Chapter

Self-Sufficiency Policy and the Fiscal Consequences of Decolonization

Leigh A. Gardner

in Taxing Colonial Africa

Published in print October 2012 | ISBN: 9780199661527
Published online January 2013 | e-ISBN: 9780191744877 | DOI: http://dx.doi.org/10.1093/acprof:oso/9780199661527.003.0009

Series: Oxford Historical Monographs

Self-Sufficiency Policy and the Fiscal Consequences of Decolonization

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The concluding chapter uses a preliminary assessment of the fiscal impacts of decolonization in Kenya and Zambia to reflect on the institutional legacies of British colonial fiscal institutions. It argues Cold War politics of foreign aid and continued technical assistance from the metropole meant that independence made little difference in terms of the loss of imperial subsidies or access to foreign capital. On the other hand, political instability on the borders of both countries resulting from the loss of the hegemonic peace maintained by the imperial powers required rapid increases in defence spending. Further, the expansion of the franchise resulted in large increases in spending on social services, particularly education. The inability of fiscal institutions in either country to cope with these demands illustrates that colonial fiscal systems aimed to maintain order at the lowest possible cost, rather than encourage development.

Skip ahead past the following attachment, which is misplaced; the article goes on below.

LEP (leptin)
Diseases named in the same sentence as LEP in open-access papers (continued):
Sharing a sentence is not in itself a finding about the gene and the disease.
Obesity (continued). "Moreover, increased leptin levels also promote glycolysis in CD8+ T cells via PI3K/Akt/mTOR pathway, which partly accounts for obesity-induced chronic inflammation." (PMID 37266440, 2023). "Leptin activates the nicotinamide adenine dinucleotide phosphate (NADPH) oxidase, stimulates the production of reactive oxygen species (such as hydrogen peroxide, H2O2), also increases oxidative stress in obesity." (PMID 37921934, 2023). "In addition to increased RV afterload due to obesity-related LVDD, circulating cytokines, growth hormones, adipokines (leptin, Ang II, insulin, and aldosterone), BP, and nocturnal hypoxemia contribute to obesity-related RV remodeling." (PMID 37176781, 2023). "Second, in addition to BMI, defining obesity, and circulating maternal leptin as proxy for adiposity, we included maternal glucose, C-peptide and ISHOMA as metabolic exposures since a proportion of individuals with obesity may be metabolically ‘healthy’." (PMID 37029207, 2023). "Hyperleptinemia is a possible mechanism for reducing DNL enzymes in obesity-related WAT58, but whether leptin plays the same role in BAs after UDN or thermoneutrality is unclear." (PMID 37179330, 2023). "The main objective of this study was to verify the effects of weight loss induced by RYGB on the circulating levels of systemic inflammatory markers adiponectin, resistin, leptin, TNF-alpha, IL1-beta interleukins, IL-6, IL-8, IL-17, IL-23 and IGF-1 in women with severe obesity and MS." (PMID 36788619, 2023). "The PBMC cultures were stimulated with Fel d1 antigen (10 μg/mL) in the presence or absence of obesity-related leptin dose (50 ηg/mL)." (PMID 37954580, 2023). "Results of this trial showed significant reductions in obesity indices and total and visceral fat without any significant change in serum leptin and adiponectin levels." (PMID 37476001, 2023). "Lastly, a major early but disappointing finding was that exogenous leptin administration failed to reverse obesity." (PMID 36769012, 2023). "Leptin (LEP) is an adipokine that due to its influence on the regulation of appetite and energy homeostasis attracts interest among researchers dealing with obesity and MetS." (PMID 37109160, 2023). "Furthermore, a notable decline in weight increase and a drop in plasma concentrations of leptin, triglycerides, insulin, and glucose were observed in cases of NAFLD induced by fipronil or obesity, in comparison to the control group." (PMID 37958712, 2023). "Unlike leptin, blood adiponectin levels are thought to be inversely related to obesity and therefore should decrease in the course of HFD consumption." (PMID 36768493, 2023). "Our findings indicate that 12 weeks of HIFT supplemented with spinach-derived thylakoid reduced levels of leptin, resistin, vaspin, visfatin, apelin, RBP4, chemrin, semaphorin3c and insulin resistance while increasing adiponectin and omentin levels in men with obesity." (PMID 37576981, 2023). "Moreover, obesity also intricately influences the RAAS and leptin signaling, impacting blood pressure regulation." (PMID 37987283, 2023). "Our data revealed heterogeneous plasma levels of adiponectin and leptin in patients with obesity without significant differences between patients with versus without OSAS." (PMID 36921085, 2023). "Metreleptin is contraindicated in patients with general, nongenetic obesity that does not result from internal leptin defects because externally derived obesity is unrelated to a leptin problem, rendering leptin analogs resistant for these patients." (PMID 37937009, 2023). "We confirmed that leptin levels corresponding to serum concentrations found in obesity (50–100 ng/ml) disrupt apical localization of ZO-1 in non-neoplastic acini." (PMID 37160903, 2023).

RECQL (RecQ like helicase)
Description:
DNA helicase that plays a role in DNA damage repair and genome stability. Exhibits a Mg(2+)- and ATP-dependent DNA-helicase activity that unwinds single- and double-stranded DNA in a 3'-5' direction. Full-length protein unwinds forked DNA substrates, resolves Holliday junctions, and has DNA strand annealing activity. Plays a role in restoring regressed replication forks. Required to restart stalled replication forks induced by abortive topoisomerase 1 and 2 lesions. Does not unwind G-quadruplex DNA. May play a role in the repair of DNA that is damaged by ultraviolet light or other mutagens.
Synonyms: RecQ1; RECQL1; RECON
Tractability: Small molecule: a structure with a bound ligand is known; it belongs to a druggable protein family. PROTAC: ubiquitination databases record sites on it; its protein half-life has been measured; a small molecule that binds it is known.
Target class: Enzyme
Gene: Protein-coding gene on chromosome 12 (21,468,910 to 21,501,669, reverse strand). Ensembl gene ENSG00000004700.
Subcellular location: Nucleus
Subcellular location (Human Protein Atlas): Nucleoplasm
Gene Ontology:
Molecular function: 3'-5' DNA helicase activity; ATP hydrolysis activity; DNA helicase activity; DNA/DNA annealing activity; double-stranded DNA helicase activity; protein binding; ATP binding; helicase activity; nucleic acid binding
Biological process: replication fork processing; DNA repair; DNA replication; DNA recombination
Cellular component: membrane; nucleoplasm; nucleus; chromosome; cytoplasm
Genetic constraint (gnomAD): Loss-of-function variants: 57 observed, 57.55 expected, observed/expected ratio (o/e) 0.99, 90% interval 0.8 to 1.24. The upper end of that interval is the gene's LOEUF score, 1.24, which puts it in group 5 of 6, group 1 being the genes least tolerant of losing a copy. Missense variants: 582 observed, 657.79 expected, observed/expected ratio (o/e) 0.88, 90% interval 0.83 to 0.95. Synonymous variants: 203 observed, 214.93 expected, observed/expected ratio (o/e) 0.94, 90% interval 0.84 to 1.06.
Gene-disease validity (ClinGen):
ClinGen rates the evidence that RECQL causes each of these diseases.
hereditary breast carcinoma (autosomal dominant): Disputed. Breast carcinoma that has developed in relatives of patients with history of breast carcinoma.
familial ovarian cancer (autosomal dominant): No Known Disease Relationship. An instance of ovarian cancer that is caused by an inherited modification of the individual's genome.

Keywords: decolonization; nationalist movements; Cold War; defence; political instability; foreign aid; education spending

Chapter.  9249 words.  Illustrated.

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